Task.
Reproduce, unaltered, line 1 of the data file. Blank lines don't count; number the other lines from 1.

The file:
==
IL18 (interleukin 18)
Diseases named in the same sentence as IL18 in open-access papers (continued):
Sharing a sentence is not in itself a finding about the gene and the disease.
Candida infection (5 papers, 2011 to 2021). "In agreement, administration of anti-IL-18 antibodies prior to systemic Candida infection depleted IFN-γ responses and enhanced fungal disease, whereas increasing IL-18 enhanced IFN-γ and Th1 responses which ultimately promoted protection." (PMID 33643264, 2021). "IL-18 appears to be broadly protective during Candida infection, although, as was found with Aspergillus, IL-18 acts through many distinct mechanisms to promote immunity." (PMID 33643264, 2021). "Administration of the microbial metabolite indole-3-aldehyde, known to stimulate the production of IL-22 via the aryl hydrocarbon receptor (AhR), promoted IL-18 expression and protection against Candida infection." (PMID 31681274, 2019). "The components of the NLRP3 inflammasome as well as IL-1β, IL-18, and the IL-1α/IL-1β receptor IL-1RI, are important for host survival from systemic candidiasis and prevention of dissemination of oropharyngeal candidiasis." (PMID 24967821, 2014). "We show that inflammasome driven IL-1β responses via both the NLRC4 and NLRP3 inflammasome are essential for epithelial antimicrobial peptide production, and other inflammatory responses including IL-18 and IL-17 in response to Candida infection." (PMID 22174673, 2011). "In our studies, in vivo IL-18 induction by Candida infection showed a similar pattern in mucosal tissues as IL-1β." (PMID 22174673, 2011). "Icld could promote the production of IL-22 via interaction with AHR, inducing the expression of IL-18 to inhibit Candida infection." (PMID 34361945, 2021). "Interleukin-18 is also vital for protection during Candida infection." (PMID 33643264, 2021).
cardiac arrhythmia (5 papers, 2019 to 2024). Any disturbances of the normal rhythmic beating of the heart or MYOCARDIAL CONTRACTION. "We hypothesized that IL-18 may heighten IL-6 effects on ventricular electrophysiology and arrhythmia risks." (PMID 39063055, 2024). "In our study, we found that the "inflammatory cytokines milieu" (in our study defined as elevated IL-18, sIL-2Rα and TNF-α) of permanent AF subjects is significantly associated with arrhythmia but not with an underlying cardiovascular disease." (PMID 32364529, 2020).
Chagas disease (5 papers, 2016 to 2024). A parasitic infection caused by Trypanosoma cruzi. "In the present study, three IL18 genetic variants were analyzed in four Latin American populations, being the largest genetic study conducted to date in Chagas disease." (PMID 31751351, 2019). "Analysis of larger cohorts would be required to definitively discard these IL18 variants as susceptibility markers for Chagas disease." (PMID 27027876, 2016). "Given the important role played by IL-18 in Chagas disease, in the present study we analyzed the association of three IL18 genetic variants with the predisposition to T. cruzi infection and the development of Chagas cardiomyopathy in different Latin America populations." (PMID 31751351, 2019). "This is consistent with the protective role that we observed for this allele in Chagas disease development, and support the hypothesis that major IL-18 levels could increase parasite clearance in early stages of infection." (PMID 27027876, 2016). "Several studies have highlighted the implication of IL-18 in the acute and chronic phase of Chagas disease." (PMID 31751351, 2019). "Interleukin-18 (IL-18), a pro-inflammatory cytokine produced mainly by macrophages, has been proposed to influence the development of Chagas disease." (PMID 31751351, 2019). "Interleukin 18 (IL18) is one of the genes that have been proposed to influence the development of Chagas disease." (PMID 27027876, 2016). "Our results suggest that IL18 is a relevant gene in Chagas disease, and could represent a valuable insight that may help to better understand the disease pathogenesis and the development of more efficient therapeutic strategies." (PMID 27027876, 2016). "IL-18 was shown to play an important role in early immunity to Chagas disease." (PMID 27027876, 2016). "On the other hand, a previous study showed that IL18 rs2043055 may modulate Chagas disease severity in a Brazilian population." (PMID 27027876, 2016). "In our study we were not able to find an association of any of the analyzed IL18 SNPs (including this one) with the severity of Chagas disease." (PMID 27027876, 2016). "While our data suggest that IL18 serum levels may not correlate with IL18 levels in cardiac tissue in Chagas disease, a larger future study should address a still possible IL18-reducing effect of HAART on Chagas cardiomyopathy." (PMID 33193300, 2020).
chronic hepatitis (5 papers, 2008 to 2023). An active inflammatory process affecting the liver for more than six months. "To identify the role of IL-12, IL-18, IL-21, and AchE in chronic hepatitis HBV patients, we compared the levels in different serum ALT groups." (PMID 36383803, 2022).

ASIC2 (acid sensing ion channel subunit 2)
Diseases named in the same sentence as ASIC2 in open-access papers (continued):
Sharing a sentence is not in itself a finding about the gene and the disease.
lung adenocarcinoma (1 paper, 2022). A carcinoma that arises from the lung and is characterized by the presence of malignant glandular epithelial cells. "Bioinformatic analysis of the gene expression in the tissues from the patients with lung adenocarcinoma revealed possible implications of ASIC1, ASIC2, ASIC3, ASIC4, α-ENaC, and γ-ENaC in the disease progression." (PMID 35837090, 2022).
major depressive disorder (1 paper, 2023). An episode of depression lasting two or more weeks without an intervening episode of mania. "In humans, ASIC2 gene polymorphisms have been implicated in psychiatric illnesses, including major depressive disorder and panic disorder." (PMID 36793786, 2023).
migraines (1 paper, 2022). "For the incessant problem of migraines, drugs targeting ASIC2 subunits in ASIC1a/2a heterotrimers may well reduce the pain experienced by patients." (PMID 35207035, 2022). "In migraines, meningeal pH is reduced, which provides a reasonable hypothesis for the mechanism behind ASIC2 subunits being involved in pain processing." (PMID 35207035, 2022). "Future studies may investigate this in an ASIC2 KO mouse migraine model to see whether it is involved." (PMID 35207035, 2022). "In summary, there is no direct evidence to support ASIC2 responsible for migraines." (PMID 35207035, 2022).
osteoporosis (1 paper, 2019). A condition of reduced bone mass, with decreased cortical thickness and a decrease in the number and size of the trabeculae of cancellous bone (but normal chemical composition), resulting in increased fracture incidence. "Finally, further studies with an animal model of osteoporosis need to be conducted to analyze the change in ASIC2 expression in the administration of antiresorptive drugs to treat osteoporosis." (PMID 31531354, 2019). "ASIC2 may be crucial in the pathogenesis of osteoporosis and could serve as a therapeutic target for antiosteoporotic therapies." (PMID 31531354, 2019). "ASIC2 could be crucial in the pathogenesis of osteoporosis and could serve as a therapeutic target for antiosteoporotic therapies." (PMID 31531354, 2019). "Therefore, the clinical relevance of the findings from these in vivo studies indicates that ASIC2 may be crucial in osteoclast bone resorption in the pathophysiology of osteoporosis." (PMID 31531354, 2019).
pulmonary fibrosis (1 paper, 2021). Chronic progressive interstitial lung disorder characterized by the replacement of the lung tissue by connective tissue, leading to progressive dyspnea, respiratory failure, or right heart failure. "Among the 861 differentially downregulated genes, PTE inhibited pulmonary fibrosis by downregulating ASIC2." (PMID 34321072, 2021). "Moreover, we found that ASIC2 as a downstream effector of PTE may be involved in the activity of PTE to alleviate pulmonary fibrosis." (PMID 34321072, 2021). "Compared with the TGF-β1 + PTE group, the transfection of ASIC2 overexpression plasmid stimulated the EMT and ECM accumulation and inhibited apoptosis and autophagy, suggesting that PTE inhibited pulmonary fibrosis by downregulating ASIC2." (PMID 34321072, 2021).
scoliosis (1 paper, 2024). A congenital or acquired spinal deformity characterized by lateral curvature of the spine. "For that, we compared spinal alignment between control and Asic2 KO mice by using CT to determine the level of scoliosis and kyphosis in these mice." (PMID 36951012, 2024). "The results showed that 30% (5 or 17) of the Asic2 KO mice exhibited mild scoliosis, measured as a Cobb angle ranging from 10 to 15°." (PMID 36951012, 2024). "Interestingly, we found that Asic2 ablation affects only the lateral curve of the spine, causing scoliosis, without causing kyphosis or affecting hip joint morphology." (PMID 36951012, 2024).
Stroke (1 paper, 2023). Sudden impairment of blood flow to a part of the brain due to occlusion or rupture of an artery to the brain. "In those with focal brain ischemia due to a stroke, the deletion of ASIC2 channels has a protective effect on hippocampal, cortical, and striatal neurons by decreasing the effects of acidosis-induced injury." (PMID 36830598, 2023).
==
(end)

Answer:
IL18 (interleukin 18)